Rugby league chief comes out fighting
In a week that has seen a successful move to Monday night Super League and will culminate on Saturday and Sunday with the Magic Weekend taking place in Manchester for the first time, Rugby Football League chief executive Nigel Wood has come out fighting.
With Bradford Bulls' financial plight prompting fresh concerns for the health of the sport and MP Andy Burnham leading calls for a return to promotion and relegation, Wood has issued a passionate defence of rugby league and its management by the governing body.
I sat down for an exclusive interview with Wood for a 5 live Sport rugby league special, which will be broadcast from 21:00 BST on Wednesday. He loves his rugby league and we spoke for 45 minutes before I'd even turned the microphone on.
The RFL agreed to the interview despite its initial wariness about the potential for another battering at the hands of the national media. My view was that any governing body is more likely to attract criticism for being silent than for anything it could say. But Wood is clearly hugely frustrated at having to do interviews like this.
MP Andy Burnham has called for the return of promotion and relegation to top-flight rugby league. Photo: Getty
"I've been in this job since October 2007 and it does get frustrating having to fight fires but if it was too hot in the kitchen I'd need to get out," he says. "This is the best sport in the world and more people are starting to understand that. We do have to fight our corner in the media to make sure the sport is properly respected."
First on the agenda: Bradford. The Bulls clearly feel the RFL could have done more; the RFL is adamant it has bent over backwards for the club. How serious is their financial plight and who is to blame? Is their crisis symptomatic of a wider problem in the sport?
Wood labels Bradford's problems a "high-profile blip".
"It would be wrong to roll out the example of Bradford and say it is evidence of a widespread malaise in the sport," he says. "We have some excellent clubs in the Super League and Championship that are well-run. Club finances are first and foremost a matter for the people who run the clubs. I am satisfied that at the top end of our competition we have some very well-run clubs indeed."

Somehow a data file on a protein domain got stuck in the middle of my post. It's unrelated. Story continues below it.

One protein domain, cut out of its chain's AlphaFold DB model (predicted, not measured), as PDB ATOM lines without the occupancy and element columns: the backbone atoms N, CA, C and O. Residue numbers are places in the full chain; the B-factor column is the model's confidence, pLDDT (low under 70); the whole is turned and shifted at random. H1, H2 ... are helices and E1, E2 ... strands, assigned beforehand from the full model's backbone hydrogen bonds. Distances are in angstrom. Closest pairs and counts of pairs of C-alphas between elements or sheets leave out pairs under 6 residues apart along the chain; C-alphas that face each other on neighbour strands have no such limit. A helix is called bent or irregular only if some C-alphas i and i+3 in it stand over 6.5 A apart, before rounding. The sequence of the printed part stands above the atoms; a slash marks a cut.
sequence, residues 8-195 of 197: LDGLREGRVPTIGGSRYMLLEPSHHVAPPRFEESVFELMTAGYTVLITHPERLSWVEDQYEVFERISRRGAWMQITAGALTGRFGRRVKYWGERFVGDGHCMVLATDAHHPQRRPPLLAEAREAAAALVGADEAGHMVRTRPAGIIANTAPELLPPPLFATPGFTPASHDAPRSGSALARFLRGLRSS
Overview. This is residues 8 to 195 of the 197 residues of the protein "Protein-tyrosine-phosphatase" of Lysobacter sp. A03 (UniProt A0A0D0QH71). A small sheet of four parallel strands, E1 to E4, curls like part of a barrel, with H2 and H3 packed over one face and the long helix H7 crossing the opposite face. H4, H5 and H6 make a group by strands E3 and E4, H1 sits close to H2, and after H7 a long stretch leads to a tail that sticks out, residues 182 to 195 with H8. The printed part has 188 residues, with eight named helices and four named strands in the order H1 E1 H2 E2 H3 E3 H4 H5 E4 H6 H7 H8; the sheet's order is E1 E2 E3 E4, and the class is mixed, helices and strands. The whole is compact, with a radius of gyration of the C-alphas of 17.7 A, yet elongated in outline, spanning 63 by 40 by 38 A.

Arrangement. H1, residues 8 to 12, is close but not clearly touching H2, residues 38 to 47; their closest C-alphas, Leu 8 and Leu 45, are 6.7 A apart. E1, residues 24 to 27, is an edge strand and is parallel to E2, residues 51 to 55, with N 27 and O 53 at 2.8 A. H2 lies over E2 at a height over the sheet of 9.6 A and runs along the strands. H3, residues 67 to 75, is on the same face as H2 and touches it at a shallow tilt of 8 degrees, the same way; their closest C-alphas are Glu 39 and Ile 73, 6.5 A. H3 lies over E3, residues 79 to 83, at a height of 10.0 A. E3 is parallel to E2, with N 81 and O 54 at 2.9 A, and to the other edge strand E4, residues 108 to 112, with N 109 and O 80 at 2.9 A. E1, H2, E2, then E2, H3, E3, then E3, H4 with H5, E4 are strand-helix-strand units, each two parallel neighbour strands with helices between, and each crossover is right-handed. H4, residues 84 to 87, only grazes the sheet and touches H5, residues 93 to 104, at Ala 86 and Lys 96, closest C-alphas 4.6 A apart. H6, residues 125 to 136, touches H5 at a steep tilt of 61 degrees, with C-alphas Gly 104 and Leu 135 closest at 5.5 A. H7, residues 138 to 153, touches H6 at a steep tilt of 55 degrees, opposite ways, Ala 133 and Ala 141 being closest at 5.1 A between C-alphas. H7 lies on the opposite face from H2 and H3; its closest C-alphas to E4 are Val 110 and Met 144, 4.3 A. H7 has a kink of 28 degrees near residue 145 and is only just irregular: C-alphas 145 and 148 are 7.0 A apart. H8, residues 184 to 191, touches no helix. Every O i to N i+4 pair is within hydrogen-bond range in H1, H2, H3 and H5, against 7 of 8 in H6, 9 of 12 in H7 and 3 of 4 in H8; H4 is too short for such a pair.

Wood admits he would have expected more of the Bulls, saying: "Asking the fans for money to bail the club out is not a good position to be in and those who were managing Bradford at the time need to understand that."
So who is to blame? "The responsibility for any business's finances lies with the board of directors in situ. They are in power and set ticket prices and season ticket prices and player contracts."
Wood insists Bradford's financial situation was beyond the RFL's control and I suggest to him that the Bulls feel he could have done more to help them.
"I've heard this a number of times and I don't really know where we are supposed to go," he counters. "We don't run clubs - they are independent businesses owned by independent shareholders and those shareholders elect boards of directors to manage clubs.
"I don't see the [Scottish Football Association] being hauled over the coals for the financial mess Rangers are in. Or the Premier League when Portsmouth got into some difficulties. The RFL's job is to create the best possible environment for well-run clubs to flourish and establish themselves. It is still down to local management at club level to make the best of the opportunity the sport presents."
Wood calls the game's salary cap a "very definite and deliberate attempt to assist clubs to be able to develop on a sustainable basis" and says the RFL is heading for another year of profit.
I suggest attendances are more of a concern than how much the RFL has in the bank and point to a crowd of just 2,574 for a Challenge Cup quarter-final between Huddersfield and London.
"I agree with you that wasn't the best look," says Wood. "But that shouldn't detract from the overall health of the sport. I'd rather focus on gates being up 8% this year and we're on target to deliver 1.8 million spectators over the season."
Wood's PR is excellent and the stats do back up his faith in the job his team are doing.
So why the constant criticism of the RFL? Is the issue that it doesn't market the sport as well as, dare I say, rugby union?
"I get challenged on two issues more than any," says Wood. "That the game is no good at marketing and promoting itself, and that we need to win more internationally. These are the two hammers that keep getting landed on the sport. We haven't got the same public school network that rugby union has had or the same strength in the game in the Celtic nations, nor a strong South Africa like union has.
"But I'd argue in all other aspects league more than punches its weight."
5 live rugby league, with special guests Jon Wilkin, Jamie Peacock and Eorl Crabtree, will be broadcast from 21:00 BST on Wednesday